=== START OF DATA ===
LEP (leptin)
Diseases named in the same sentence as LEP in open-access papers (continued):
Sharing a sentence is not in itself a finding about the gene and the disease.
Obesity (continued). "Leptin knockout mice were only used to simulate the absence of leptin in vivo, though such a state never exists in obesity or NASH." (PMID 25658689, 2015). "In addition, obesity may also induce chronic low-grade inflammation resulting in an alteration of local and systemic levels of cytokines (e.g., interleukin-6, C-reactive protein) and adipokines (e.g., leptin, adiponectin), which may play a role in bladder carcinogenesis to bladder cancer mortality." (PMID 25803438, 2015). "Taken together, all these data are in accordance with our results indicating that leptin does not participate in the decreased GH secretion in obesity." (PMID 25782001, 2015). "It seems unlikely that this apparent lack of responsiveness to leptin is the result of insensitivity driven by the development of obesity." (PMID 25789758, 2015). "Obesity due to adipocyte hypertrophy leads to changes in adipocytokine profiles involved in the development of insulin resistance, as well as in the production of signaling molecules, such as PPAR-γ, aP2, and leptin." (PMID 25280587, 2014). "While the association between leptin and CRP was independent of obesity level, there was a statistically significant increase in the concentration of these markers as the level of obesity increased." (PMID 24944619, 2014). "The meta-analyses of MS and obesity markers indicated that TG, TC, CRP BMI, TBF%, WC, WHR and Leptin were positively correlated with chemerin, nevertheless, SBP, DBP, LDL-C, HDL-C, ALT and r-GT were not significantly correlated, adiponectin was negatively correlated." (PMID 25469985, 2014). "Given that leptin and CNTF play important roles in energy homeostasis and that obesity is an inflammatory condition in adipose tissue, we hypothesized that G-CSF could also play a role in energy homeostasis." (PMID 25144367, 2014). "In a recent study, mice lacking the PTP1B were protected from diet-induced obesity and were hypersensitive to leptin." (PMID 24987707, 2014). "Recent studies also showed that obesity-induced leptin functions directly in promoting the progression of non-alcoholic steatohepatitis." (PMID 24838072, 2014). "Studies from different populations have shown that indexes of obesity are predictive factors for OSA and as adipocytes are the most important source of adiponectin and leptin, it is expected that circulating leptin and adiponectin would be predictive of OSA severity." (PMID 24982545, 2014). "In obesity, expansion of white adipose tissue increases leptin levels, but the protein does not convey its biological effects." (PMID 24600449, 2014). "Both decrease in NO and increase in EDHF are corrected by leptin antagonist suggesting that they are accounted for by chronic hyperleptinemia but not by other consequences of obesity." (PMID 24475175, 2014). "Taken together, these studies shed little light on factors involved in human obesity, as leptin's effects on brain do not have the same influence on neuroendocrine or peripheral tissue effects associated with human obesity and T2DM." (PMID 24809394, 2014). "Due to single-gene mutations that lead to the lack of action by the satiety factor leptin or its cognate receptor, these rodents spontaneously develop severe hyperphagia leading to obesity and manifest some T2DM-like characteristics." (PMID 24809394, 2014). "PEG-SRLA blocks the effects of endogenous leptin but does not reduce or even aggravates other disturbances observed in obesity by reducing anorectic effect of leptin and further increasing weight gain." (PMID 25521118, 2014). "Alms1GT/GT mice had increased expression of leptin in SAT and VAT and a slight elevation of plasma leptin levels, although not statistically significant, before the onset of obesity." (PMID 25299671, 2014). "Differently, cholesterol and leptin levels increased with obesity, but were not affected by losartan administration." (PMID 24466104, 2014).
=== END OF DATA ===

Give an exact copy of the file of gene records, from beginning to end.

LEP (leptin)
Diseases named in the same sentence as LEP in open-access papers (continued):
Sharing a sentence is not in itself a finding about the gene and the disease.
Obesity (continued). "Leptin knockout mice were only used to simulate the absence of leptin in vivo, though such a state never exists in obesity or NASH." (PMID 25658689, 2015). "In addition, obesity may also induce chronic low-grade inflammation resulting in an alteration of local and systemic levels of cytokines (e.g., interleukin-6, C-reactive protein) and adipokines (e.g., leptin, adiponectin), which may play a role in bladder carcinogenesis to bladder cancer mortality." (PMID 25803438, 2015). "Taken together, all these data are in accordance with our results indicating that leptin does not participate in the decreased GH secretion in obesity." (PMID 25782001, 2015). "It seems unlikely that this apparent lack of responsiveness to leptin is the result of insensitivity driven by the development of obesity." (PMID 25789758, 2015). "Obesity due to adipocyte hypertrophy leads to changes in adipocytokine profiles involved in the development of insulin resistance, as well as in the production of signaling molecules, such as PPAR-γ, aP2, and leptin." (PMID 25280587, 2014). "While the association between leptin and CRP was independent of obesity level, there was a statistically significant increase in the concentration of these markers as the level of obesity increased." (PMID 24944619, 2014). "The meta-analyses of MS and obesity markers indicated that TG, TC, CRP BMI, TBF%, WC, WHR and Leptin were positively correlated with chemerin, nevertheless, SBP, DBP, LDL-C, HDL-C, ALT and r-GT were not significantly correlated, adiponectin was negatively correlated." (PMID 25469985, 2014). "Given that leptin and CNTF play important roles in energy homeostasis and that obesity is an inflammatory condition in adipose tissue, we hypothesized that G-CSF could also play a role in energy homeostasis." (PMID 25144367, 2014). "In a recent study, mice lacking the PTP1B were protected from diet-induced obesity and were hypersensitive to leptin." (PMID 24987707, 2014). "Recent studies also showed that obesity-induced leptin functions directly in promoting the progression of non-alcoholic steatohepatitis." (PMID 24838072, 2014). "Studies from different populations have shown that indexes of obesity are predictive factors for OSA and as adipocytes are the most important source of adiponectin and leptin, it is expected that circulating leptin and adiponectin would be predictive of OSA severity." (PMID 24982545, 2014). "In obesity, expansion of white adipose tissue increases leptin levels, but the protein does not convey its biological effects." (PMID 24600449, 2014). "Both decrease in NO and increase in EDHF are corrected by leptin antagonist suggesting that they are accounted for by chronic hyperleptinemia but not by other consequences of obesity." (PMID 24475175, 2014). "Taken together, these studies shed little light on factors involved in human obesity, as leptin's effects on brain do not have the same influence on neuroendocrine or peripheral tissue effects associated with human obesity and T2DM." (PMID 24809394, 2014). "Due to single-gene mutations that lead to the lack of action by the satiety factor leptin or its cognate receptor, these rodents spontaneously develop severe hyperphagia leading to obesity and manifest some T2DM-like characteristics." (PMID 24809394, 2014). "PEG-SRLA blocks the effects of endogenous leptin but does not reduce or even aggravates other disturbances observed in obesity by reducing anorectic effect of leptin and further increasing weight gain." (PMID 25521118, 2014). "Alms1GT/GT mice had increased expression of leptin in SAT and VAT and a slight elevation of plasma leptin levels, although not statistically significant, before the onset of obesity." (PMID 25299671, 2014). "Differently, cholesterol and leptin levels increased with obesity, but were not affected by losartan administration." (PMID 24466104, 2014).